A Day at Jazz Fest – a New Orleans Must Do

2012 Jazz Fest Blues Tent

In the “city that care forgot,” (or that forgot to care?), the best time of the year is Jazz Fest.  It’s the last weekend of April and the first weekend of May, and we all pile in our cars or get on our bicycles and head for the Fair Grounds to indulge ourselves in all that Jazz Fest is.   It’s the sum of the whole that makes it an experience to anticipate excitedly every year.

You walk in the gate at whatever entrance you choose, and hear the familiar deep tones of the Jazz Fest announcer coming over the loudspeakers.  You smear yourself with suntan lotion and get ready for the sun to begin warming your sandaled toes. You feel the breeze wafting the smell of barbecue from one of the food booths, but you’re not going there.  No, you’re standing in line at the soft-shell crab poboy booth because before you go to hear any music, you’ve GOT to have that rare local treat . Or maybe for you it’s the strawberry mint iced tea booth you hit first.  Or maybe you immediately go the biggest stage with your friends and set up your encampment, complete with the artistically decorated flag you carry around every year to mark your spot.

Then you’re ready to check out your “cube” to see what musical act you should hit first.   There’s so much to choose from it takes a strategy equal to Napoleon’s to make sure you don’t miss that set by Trombone Shorty, or Dwayne Dopsie on his accordion at the Fais Do Do tent.   And of course you’ve got to get lined up to get somewhere to stand, or sit if you’re lucky, for one of the headliners-Bruce Springsteen, or Dr. John, or whoever the festival has laid out for your pleasure that day.  Or maybe you’re one of the legions of fans of the Gospel Tent, where all day long you can stay in relatively cool comfort and hear the best spirituals and gospel music out there, getting some of that old-time religion.   Or grab an umbrella and second-line in the Economy Hall tent to Tim Laughlin’s wailing clarinet.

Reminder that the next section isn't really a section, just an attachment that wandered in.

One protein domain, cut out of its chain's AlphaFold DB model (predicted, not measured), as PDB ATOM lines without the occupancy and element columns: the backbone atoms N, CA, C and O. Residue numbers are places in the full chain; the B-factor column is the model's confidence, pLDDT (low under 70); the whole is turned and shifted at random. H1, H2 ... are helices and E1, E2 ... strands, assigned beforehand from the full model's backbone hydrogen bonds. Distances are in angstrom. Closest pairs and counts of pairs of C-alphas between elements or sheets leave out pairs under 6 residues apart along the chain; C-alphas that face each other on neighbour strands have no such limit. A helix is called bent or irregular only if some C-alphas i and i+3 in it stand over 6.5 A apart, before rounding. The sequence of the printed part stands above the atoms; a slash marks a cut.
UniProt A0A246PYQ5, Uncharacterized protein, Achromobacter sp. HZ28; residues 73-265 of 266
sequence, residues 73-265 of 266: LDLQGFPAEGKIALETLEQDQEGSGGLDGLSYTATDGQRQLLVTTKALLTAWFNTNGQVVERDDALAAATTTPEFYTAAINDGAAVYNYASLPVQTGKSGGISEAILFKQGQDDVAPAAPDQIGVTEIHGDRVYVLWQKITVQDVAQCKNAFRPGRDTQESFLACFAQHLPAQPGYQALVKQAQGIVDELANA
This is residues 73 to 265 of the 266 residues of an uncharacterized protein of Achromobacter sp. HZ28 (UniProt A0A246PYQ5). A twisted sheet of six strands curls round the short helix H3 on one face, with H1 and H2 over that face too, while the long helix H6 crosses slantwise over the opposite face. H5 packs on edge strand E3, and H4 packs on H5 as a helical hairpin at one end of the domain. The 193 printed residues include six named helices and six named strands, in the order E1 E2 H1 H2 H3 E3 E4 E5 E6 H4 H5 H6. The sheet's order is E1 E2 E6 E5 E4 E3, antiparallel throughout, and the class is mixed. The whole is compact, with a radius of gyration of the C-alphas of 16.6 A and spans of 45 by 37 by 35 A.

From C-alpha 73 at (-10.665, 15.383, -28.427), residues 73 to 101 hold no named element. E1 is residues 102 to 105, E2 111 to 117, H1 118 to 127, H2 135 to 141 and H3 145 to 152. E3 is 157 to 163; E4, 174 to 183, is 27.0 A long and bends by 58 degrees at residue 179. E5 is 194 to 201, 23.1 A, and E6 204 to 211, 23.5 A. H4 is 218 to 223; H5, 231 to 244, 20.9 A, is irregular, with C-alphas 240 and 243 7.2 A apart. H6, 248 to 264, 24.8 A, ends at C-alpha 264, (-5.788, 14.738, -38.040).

Actually, it’s not a bad idea just to wander around. Randomness really works best at Jazz Fest. You can hear some unexpectedly beautiful sounds that way, making memories for the rest of your life.

Maybe you like to shop?  The crafts are so well-curated and beautiful that you might as well be in a museum—but you’re not. You’re at Jazz Fest, and you can buy a handmade straw hat from Tracy Thomson at Kabuki Hats to wear immediately, if you need instant gratification . Or a pair of gorgeous earrings, or carved African sculptures.  Who knows what you’ll see this year—maybe one of your favorites from past years, or maybe something entirely new to show off to your friends.

If you’re really tired, and savvy, you know that you can always go to the Grandstand for the bathrooms and the air-conditioning; and catch an up-and-coming or quirky act at the Lagniappe Stage.   In the past, local favorite Teresa Anderson played there; this year it’s Kristin Diable, another talented and lovely songstress, and always the irrepressibly weird Bobby Lounge, the Mississippi piano player known for his surreal stage act.  It’s hard to go wrong.  Wait, did somebody just walk by with Crawfish Monica? Better head back to the food booths! It’s Jazz Fest, and it’ll be another year before you get to eat that again.

Jazz Fest is an amazing expereince, hope this entry gave you some insight to how special this event is. It does belong on your bucket list.

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